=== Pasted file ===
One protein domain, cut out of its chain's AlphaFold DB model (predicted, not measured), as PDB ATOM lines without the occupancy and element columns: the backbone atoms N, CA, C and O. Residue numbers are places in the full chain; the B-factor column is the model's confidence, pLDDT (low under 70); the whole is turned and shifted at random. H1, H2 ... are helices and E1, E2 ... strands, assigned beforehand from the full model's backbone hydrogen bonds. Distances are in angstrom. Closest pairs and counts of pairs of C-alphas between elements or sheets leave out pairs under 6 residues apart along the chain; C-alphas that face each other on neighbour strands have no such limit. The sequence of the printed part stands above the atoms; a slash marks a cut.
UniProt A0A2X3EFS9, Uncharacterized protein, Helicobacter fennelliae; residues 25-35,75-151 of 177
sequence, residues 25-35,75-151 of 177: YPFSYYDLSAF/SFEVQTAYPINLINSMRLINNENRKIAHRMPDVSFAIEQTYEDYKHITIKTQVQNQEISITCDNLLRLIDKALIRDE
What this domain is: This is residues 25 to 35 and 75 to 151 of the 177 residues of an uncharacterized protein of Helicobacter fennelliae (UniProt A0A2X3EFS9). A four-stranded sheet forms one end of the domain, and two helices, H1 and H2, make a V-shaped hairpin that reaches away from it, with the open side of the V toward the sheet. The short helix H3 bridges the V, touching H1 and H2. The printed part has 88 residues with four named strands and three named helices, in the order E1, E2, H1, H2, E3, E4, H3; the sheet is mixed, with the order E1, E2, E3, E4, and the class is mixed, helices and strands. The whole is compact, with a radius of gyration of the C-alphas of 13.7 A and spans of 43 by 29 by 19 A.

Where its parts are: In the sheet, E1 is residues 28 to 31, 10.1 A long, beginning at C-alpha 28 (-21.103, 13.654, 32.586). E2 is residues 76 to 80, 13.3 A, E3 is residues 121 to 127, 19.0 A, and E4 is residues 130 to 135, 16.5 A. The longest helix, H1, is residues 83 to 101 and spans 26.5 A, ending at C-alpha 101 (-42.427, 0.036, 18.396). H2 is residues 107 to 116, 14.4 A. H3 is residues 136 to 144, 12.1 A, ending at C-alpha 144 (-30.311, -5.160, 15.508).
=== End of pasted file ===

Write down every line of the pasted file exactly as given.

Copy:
One protein domain, cut out of its chain's AlphaFold DB model (predicted, not measured), as PDB ATOM lines without the occupancy and element columns: the backbone atoms N, CA, C and O. Residue numbers are places in the full chain; the B-factor column is the model's confidence, pLDDT (low under 70); the whole is turned and shifted at random. H1, H2 ... are helices and E1, E2 ... strands, assigned beforehand from the full model's backbone hydrogen bonds. Distances are in angstrom. Closest pairs and counts of pairs of C-alphas between elements or sheets leave out pairs under 6 residues apart along the chain; C-alphas that face each other on neighbour strands have no such limit. The sequence of the printed part stands above the atoms; a slash marks a cut.
UniProt A0A2X3EFS9, Uncharacterized protein, Helicobacter fennelliae; residues 25-35,75-151 of 177
sequence, residues 25-35,75-151 of 177: YPFSYYDLSAF/SFEVQTAYPINLINSMRLINNENRKIAHRMPDVSFAIEQTYEDYKHITIKTQVQNQEISITCDNLLRLIDKALIRDE
What this domain is: This is residues 25 to 35 and 75 to 151 of the 177 residues of an uncharacterized protein of Helicobacter fennelliae (UniProt A0A2X3EFS9). A four-stranded sheet forms one end of the domain, and two helices, H1 and H2, make a V-shaped hairpin that reaches away from it, with the open side of the V toward the sheet. The short helix H3 bridges the V, touching H1 and H2. The printed part has 88 residues with four named strands and three named helices, in the order E1, E2, H1, H2, E3, E4, H3; the sheet is mixed, with the order E1, E2, E3, E4, and the class is mixed, helices and strands. The whole is compact, with a radius of gyration of the C-alphas of 13.7 A and spans of 43 by 29 by 19 A.

Where its parts are: In the sheet, E1 is residues 28 to 31, 10.1 A long, beginning at C-alpha 28 (-21.103, 13.654, 32.586). E2 is residues 76 to 80, 13.3 A, E3 is residues 121 to 127, 19.0 A, and E4 is residues 130 to 135, 16.5 A. The longest helix, H1, is residues 83 to 101 and spans 26.5 A, ending at C-alpha 101 (-42.427, 0.036, 18.396). H2 is residues 107 to 116, 14.4 A. H3 is residues 136 to 144, 12.1 A, ending at C-alpha 144 (-30.311, -5.160, 15.508).